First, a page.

The Expendable 3: Matt Szczur, Jonathan Herrera, and Ryan Sweeney Vying for Spot

I can’t lie, I love Sly Stallone’s Expendables franchise. Something about the cheesy one-liners and cheesier one-dimensional bad guys, the overwrought machismo and non-stop over-the-top action just speaks to the 80’s child in me. And in case you were wondering, I did just used five hyphens in that last sentence.

I’m not going to get into detail in regard to the Italian Stallion’s trio of flicks, other than to say they feature a group of mercenaries who truly are expendable, at least as far as the rest of the world is concerned. There’s a high probability of death involved, but it’s how they make a living.

Much of the same can be said for the players who make their living floating around the fringes of a major league roster. Well, except for the constant gun-play. But in Ryan Sweeney, Jonathan Herrera, and Matt Szczur (the only one of the group whose name qualifies him for inclusion in Stallone’s outfit), the Cubs must decide who they can truly live without.

Herrera, the 30-year-old journeyman, is certainly the least well known to fans in Chicago; he’s also the only infielder. A switch-hitter, Herrera has played parts of six seasons with the Rockies and Red Sox, putting up a .263 average and .324 OBP. In 1,213 plate appearances, he has racked up 8 home runs and 15 stolen bases.

He has a career K-rate of 14.3%, though that number was a robust 23.1% in 42 games with the Red Sox last year. His BB-rate (career 7.7%) isn’t awful, but it doesn’t really do much to make up for his other mediocre offensive stats. Herrera does seem to be a good contact hitter though, boasting 93% Z-contact and 87.3% overall contact rates.

This isn’t a guy who’s going to bring a lot to the table, but he can play three infield positions and bats from both sides of the plate, increasing flexibility on a roster that will be carrying three catchers into the season. That fact that Arismendy Alcantara is also a switch-hitter and is even more versatile in the field, however, may hurt Herrera’s chances.

Also hurting his chances is the fact that he’s not yet a member of the 40-man roster, though Jacob Turner going to the DL could open up a temporary spot for him. I’m usually inclined to root for well-traveled vets like this, but I don’t see Herrera sticking around for much longer.

Ryan Sweeney’s case for a roster spot is bolstered by his $1.5 million guaranteed contract, though the Cubs have shown no issue with eating salary in the past. He can play all three outfield positions but has been hampered by injuries (which seems to be a trend for Cubs outfielders) and is also rumored to be on the trading block.

Of course, a trade would bring the roster down to 39, thus opening a spot for Herrera and opening the door for Matt Szczur, who has lit the Cactus League up this spring. Given his performance in March (.349 with 5 homers), one might think the former Villanova wide receiver would be a lock for a roster spot.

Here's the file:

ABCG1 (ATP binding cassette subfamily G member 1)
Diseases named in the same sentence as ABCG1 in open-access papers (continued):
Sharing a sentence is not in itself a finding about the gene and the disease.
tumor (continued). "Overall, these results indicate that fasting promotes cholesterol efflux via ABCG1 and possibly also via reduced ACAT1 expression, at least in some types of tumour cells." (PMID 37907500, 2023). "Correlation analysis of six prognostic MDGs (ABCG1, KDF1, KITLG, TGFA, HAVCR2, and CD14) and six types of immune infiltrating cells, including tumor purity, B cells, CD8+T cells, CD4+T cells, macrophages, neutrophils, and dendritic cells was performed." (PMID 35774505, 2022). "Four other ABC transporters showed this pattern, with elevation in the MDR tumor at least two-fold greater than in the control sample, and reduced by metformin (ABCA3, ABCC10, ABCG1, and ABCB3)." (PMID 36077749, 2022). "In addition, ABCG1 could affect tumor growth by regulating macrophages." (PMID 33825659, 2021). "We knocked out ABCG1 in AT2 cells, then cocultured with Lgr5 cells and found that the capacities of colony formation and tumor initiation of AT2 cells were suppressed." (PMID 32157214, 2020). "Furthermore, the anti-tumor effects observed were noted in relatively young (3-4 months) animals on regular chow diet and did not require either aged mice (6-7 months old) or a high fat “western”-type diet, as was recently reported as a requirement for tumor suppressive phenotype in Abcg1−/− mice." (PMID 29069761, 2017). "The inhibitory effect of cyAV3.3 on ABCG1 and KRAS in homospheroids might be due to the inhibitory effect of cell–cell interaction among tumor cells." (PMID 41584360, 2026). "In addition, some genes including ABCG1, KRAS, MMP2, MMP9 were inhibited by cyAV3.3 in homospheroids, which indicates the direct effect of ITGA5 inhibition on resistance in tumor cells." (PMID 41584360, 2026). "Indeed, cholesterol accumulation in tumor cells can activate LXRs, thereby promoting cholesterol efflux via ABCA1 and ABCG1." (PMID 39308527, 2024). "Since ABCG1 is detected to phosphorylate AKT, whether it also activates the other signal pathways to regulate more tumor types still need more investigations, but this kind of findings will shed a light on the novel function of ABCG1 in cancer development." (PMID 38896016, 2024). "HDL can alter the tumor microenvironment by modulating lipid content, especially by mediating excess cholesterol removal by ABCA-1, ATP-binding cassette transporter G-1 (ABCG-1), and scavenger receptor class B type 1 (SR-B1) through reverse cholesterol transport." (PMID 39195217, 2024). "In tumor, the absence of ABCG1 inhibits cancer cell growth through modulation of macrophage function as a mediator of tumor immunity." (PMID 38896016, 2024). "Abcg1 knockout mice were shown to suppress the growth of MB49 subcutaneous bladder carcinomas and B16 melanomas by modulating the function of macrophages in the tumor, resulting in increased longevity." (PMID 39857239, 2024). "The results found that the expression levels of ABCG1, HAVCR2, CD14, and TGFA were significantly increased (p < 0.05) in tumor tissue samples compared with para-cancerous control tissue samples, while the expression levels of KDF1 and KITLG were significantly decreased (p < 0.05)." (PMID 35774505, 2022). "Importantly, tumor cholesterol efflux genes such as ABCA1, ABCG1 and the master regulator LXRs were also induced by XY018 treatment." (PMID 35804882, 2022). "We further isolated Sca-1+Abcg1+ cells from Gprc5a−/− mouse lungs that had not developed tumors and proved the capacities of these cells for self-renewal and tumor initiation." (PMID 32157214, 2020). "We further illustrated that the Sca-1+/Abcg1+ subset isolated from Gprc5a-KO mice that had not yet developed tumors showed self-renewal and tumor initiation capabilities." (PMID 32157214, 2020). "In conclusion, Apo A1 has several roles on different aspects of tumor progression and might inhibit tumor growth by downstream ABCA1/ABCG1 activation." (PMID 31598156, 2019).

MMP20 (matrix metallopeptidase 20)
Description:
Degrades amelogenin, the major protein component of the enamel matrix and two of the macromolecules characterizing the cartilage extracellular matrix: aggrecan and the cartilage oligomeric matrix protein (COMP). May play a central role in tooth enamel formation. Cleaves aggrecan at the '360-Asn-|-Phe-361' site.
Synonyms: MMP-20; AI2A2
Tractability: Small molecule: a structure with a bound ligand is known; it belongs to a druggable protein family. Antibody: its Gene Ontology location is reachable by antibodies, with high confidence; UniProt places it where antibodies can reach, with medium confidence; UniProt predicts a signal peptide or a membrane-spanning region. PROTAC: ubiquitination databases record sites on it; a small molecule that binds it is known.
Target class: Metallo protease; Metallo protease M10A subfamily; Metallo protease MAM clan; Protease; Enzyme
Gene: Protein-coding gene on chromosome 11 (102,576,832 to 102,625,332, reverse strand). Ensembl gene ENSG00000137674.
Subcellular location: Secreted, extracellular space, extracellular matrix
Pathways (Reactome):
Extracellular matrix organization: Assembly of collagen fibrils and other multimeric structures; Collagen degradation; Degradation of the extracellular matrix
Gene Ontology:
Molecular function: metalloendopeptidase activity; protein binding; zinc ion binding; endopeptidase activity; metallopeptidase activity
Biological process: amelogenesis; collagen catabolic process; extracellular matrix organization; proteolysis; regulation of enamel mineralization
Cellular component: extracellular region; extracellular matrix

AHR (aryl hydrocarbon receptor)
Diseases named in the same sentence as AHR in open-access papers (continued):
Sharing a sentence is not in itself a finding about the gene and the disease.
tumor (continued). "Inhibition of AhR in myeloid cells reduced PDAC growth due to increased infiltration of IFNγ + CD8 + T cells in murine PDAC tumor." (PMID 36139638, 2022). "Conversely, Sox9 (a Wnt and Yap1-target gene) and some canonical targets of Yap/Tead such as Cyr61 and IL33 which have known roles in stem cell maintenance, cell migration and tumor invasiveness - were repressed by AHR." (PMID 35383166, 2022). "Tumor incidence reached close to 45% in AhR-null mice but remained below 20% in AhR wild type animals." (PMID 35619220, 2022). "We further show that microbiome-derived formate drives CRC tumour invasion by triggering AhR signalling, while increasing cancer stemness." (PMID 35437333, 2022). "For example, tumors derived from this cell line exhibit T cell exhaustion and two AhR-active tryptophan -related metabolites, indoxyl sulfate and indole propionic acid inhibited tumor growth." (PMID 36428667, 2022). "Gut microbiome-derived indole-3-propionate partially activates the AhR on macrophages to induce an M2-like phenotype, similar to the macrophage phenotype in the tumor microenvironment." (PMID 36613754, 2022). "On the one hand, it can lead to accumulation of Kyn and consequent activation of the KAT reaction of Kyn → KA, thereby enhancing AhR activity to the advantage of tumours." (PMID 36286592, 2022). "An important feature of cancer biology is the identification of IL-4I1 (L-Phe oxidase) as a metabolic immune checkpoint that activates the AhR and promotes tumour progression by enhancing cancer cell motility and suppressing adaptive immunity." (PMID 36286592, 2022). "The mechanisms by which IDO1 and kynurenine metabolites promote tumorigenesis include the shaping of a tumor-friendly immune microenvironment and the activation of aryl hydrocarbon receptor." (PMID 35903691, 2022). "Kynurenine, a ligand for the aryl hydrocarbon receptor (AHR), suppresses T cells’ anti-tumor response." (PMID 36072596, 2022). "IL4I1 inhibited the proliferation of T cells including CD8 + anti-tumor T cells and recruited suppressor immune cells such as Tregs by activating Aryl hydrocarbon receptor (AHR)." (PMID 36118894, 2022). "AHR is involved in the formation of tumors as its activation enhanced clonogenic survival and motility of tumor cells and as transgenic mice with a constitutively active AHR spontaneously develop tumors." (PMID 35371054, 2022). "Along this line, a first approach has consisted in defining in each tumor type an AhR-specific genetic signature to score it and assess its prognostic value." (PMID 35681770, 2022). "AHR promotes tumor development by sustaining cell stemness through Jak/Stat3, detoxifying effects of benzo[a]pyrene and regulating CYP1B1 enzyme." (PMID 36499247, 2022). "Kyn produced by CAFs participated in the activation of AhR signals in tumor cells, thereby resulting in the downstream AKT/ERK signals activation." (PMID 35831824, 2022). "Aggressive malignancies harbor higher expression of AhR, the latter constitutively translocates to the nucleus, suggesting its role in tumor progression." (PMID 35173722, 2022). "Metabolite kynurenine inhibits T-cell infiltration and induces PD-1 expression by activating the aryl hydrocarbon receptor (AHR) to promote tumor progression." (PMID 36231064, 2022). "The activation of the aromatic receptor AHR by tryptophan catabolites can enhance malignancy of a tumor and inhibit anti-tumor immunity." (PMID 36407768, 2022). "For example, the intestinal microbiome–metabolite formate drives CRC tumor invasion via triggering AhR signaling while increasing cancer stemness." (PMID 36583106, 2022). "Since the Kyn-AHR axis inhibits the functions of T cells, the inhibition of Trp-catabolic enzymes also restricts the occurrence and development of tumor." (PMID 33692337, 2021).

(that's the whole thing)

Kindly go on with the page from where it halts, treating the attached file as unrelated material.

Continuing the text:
Add to that his speed and ability to provide great defense across the entire outfield, and you’ve got a guy who seems tailor-made to stick. The rub here is that Szczur still has one option remaining; but is it really possible the Cubs could send both of their best Spring Training performers?

It’s entirely possible if they’re really still unsure of where Kris Bryant will be playing, or if they are already convinced that he’ll be a left fielder. If they roster Szczur and then call Bryant up, not to mention Chris Denorfia’s eventual removal from the 15-day DL, Szczur could become the odd man out.

Rather than allow him to languish on the bench in Chicago, the Cubs may prefer to have Szczur getting more consistent AB’s in AAA. Again, this is all a moot point if and when Sweeney and/or Welington Castillo are traded.

I’m not big on playing armchair GM — admittedly, many of you are far better at that than I am when it comes to understanding all the nuances of options and such — but if this was my call I would be keeping Herrera and Szczur. Sweeney has been a nice player at times for the Cubs, but health and age (30, about 4 1/2 years older than Szczur) are not in his favor.

Given the potential feast-or-famine offense of this Cubs team, I think it’ll be necessary to maintain as strong a defense as possible. We’ll find out soon enough what the opening roster is going to look like, but this is just the latest in what is sure to be a very exciting game of musical chairs.

And the best part is that they’re no longer being rearranged on the deck of the Titanic.


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